Cancer is a group of diseases characterized by the development of abnormal cells that divide and grow uncontrollably in any part of the body. It is a very frequent disease due to the increase in the aging of the population and early detection systems. Cancer treatments are aimed at curing the disease or, in its absence, to chronify it. Blocking the genetic abnormality of the cancer cell or stimulating the patient's immune system are the main lines of cancer research.

What is Cancer?

Reading time: 2 min

Cancer explained in first person

Professionals and patients explain how you live with the disease
I am sure that the future will bring more medications, and procedures to treat the vast majority of disease cancers.
It is all bearable. The chemotherapy really is hard, but I thought it would be worse.

The term cancer encompasses a very large group of illnesses that are all characterised by abnormal cell growth; cancer cells divide and grow in an uncontrolled manner and in any part of the body.

Cells normally grow and divide to form new cells as, and when, the body requires them. When a normal cell ages or is damaged, it dies and is replaced by a new cell. In the case of cancer, however, the body loses control over this highly ordered process. As the cells become increasingly abnormal, the old or damaged cells survive instead of dying and new cells develop when they are not required. This uninterrupted cell division forms masses, otherwise known as tumours.

How does Cancer develop?

Cancer has its origin in the genes that are responsible for controlling the reproduction of cells. This genetic origin can be hereditary or due to changes that occur in the structure of genes throughout life, either spontaneously or due to the impact of environmental factors that affect the structure of genes.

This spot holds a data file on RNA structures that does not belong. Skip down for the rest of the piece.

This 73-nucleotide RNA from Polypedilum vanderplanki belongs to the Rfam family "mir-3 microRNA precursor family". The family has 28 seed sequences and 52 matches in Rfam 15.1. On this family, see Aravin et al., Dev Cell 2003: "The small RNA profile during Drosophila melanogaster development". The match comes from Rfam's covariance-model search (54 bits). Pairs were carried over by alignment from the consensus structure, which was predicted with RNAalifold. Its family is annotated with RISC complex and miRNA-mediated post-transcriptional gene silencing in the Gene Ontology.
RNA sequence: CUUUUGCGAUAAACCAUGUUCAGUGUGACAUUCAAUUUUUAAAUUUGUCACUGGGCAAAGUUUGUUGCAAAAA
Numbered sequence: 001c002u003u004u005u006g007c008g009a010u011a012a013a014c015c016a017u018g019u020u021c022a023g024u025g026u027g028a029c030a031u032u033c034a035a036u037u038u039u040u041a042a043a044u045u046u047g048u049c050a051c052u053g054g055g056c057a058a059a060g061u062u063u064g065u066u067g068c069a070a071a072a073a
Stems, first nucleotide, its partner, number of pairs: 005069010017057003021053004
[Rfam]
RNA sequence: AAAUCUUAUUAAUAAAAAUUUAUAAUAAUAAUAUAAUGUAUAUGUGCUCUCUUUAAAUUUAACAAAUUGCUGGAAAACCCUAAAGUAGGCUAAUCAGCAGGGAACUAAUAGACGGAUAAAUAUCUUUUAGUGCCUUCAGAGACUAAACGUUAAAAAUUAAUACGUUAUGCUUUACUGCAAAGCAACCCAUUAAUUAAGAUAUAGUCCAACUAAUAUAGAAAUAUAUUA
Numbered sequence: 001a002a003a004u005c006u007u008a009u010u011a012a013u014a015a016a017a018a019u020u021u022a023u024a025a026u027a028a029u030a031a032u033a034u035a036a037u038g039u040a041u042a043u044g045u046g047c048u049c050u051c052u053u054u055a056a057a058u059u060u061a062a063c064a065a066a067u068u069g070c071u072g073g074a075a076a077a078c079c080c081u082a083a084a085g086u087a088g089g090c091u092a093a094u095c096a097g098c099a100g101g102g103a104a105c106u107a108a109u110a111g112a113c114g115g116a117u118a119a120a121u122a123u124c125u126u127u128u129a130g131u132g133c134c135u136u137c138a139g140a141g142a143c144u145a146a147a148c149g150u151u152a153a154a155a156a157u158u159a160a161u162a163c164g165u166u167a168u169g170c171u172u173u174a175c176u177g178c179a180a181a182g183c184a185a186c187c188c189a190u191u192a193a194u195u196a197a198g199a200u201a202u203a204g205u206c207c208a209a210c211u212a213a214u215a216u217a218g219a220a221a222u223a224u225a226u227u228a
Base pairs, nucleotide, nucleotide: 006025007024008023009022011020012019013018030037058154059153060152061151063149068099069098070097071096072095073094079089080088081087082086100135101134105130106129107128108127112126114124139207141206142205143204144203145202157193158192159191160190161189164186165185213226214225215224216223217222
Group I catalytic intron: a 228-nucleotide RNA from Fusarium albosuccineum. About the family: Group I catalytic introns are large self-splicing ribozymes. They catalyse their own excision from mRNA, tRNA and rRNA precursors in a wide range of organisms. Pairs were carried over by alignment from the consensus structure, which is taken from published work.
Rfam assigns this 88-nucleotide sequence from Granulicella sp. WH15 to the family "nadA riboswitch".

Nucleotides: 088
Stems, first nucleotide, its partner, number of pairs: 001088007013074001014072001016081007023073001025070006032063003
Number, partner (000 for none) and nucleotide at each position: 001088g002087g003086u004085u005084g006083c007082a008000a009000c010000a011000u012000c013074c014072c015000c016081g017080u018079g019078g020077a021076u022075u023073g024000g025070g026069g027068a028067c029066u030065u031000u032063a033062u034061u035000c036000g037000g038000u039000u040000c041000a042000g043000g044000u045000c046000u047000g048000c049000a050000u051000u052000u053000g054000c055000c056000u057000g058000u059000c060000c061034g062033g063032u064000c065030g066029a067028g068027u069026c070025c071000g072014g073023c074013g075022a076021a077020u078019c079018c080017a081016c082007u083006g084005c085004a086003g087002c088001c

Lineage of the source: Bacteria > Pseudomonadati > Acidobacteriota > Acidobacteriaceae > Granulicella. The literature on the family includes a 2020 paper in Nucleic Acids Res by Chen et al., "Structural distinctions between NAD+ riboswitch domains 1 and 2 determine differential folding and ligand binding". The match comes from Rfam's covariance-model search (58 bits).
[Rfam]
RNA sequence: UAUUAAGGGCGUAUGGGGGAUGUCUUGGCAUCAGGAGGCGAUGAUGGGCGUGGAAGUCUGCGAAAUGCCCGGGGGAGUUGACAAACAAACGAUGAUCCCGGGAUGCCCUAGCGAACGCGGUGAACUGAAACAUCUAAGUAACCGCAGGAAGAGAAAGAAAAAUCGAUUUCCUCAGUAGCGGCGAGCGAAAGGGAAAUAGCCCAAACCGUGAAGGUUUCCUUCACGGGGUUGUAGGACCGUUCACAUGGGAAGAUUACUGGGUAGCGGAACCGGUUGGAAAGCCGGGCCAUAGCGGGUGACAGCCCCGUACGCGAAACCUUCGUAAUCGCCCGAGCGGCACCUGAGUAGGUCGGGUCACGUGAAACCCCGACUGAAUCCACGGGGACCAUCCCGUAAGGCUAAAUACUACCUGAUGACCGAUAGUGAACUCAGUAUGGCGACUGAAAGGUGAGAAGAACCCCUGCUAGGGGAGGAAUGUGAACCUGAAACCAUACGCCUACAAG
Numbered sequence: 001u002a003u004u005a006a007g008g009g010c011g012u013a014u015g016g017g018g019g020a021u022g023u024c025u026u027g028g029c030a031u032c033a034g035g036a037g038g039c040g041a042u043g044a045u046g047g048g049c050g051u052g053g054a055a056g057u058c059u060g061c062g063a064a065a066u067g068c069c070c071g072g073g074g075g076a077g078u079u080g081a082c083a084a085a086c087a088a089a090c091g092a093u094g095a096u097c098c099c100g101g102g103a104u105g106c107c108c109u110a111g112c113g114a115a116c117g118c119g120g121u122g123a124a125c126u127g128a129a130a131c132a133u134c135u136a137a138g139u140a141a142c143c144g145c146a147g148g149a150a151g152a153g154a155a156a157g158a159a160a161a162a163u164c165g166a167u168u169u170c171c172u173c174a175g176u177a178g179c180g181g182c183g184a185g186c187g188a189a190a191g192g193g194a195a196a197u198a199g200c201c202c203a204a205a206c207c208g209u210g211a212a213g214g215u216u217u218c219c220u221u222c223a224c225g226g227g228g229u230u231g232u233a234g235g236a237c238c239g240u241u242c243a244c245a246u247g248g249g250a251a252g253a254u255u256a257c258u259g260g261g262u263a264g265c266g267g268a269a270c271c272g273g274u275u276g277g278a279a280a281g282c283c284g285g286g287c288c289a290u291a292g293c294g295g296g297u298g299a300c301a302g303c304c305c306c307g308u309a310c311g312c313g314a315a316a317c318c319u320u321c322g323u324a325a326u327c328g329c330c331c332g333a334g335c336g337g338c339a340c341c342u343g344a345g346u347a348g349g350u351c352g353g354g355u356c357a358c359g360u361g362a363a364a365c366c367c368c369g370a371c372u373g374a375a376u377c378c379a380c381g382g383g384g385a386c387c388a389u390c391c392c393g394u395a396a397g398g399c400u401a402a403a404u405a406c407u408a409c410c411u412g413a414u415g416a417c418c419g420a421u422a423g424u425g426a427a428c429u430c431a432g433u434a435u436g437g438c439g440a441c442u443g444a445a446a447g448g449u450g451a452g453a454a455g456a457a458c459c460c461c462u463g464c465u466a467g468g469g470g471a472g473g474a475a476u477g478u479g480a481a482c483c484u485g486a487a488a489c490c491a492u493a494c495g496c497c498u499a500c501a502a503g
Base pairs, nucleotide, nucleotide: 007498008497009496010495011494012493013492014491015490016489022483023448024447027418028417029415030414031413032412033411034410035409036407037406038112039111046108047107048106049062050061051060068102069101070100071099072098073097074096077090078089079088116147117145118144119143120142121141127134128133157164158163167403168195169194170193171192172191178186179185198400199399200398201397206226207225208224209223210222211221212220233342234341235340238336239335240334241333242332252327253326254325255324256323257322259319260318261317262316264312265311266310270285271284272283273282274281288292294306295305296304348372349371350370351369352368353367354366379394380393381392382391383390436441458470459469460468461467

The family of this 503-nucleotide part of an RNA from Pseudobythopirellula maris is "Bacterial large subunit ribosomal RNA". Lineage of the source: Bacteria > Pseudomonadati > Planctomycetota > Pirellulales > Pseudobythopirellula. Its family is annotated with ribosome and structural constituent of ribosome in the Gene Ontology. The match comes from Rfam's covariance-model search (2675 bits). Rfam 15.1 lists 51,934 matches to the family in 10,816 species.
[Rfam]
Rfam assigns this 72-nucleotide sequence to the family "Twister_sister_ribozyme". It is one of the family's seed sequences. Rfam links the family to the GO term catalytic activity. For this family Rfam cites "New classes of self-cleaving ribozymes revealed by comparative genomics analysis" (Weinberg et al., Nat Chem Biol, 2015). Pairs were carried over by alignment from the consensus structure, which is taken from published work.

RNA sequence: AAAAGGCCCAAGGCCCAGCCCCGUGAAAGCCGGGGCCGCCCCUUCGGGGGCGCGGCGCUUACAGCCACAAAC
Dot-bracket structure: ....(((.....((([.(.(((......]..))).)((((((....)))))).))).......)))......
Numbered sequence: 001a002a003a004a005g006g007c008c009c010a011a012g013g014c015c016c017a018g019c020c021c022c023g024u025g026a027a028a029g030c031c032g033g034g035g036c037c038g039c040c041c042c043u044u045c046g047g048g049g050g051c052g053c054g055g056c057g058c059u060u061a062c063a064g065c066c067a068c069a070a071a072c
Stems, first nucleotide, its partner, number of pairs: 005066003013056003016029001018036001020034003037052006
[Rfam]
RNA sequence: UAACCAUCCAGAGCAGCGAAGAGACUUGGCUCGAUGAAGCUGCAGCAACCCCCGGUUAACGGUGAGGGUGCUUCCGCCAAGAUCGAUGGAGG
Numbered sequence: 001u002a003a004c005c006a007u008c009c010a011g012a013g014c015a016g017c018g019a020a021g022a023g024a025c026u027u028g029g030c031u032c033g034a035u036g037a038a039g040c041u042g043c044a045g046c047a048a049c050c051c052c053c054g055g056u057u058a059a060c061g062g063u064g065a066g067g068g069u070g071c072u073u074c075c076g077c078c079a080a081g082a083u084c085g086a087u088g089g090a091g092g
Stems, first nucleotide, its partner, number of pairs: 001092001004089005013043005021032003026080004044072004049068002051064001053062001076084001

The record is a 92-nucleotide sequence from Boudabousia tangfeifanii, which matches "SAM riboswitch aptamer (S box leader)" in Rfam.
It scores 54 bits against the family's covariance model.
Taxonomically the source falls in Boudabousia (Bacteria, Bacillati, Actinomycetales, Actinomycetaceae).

Cancer cells differ from healthy ones by presenting molecular alterations that cause modifications in their normal functioning. That is, the normal process of cell growth and death is disrupted, causing uncontrolled cell division with an excess of cells that accumulate in the body and create tumors.

In the case of benign tumours, there is an increase in the number of cells, but they continue to have a normal structure and function.

Malignant tumours can spread to nearby tissues. Some cells can grow in neighbouring organs beyond where the initial tumour developed, spreading by means of blood vessels or the lymphatic system. This process is called metastasis.

Substantiated information by:

Albert Tuca Rodríguez
Aleix Prat Aparicio
Francesc Balaguer Prunes
Meritxell Mollà Armandà
Montserrat Valverde Bosch
Vanessa Vilas
Álvaro Urbano Ispizua

Published: 12 November 2018
Updated: 20 November 2018

The donations that can be done through this webpage are exclusively for the benefit of Hospital Clínic of Barcelona through Fundació Clínic per a la Recerca Biomèdica and not for BBVA Foundation, entity that collaborates with the project of PortalClínic.


Receive the latest updates related to this content.

Thank you for subscribing!

If this is the first time you subscribe you will receive a confirmation email, check your inbox

An error occurred and we were unable to send your data, please try again later.